USC's stroke rehab robot prods patients to do exercises.
Statistics show that there are 800,000 new stroke victims every year, a figure that is expected to double over the next 20 years. How will we effectively be able to care for these patients?
That's a question that researchers from the University of Southern California are addressing in a short video piece called "Wanted: Coach. Companion. Robot." The video highlights a future day in the life of a robot they are developing to help stroke victims. Though not named, the robot looks very much like a Bandit 2 model. The device uses multiple imaging modalities, as well as a wrist-worn galvanic sensor on the patient to track a person's vital statistics and the position of the limb being rehabilitated.
What's also somewhat unique about the USC robot is the personality it is given. Rather than merely being a speaking machine, the USC robot interacts almost like an early version of C-3PO, gently responding based on the person's mood. Not only will the robot give you a warm greeting, but during your rehab exercises it'll give you not-so-subtle feedback on your effort ("I may be a robot, but I am not blind"). According to the video below, the robot apparently also has the uncanny ability to change from a cardinal USC hoodie to full workout gear!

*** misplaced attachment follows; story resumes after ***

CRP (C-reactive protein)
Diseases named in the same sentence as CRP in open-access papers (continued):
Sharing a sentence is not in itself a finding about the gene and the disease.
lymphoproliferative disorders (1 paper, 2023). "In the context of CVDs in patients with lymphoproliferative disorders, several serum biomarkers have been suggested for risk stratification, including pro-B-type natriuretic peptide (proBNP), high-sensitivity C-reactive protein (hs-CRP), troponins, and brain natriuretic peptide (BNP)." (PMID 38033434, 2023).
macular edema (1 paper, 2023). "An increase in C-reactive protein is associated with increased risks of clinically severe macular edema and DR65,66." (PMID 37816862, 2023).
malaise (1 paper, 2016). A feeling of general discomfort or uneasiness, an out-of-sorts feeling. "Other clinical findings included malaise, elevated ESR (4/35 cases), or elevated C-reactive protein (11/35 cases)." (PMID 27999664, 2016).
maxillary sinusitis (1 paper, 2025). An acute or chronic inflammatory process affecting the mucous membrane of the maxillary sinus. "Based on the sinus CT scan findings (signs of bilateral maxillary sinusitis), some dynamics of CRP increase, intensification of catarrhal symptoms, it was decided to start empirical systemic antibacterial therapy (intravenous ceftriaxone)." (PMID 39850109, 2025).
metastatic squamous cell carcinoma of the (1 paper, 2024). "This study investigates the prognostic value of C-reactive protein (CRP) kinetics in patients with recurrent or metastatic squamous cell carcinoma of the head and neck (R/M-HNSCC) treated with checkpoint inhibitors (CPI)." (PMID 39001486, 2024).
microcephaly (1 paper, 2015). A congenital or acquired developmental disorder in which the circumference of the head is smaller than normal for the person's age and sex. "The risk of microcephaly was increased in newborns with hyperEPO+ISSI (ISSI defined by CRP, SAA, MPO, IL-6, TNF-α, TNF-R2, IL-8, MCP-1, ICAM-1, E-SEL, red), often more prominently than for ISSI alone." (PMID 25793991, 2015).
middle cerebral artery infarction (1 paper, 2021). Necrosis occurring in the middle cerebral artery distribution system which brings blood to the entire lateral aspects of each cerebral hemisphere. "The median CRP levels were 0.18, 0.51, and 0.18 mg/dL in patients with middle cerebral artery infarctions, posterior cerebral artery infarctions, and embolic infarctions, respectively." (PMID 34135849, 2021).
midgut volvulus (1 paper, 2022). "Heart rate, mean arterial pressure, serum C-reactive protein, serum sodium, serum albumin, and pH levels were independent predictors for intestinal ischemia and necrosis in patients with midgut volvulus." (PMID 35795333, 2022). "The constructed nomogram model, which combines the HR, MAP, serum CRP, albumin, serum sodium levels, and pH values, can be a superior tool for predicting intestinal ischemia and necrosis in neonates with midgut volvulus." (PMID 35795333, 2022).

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This post also appears on medGadget, an Atlantic partner site.
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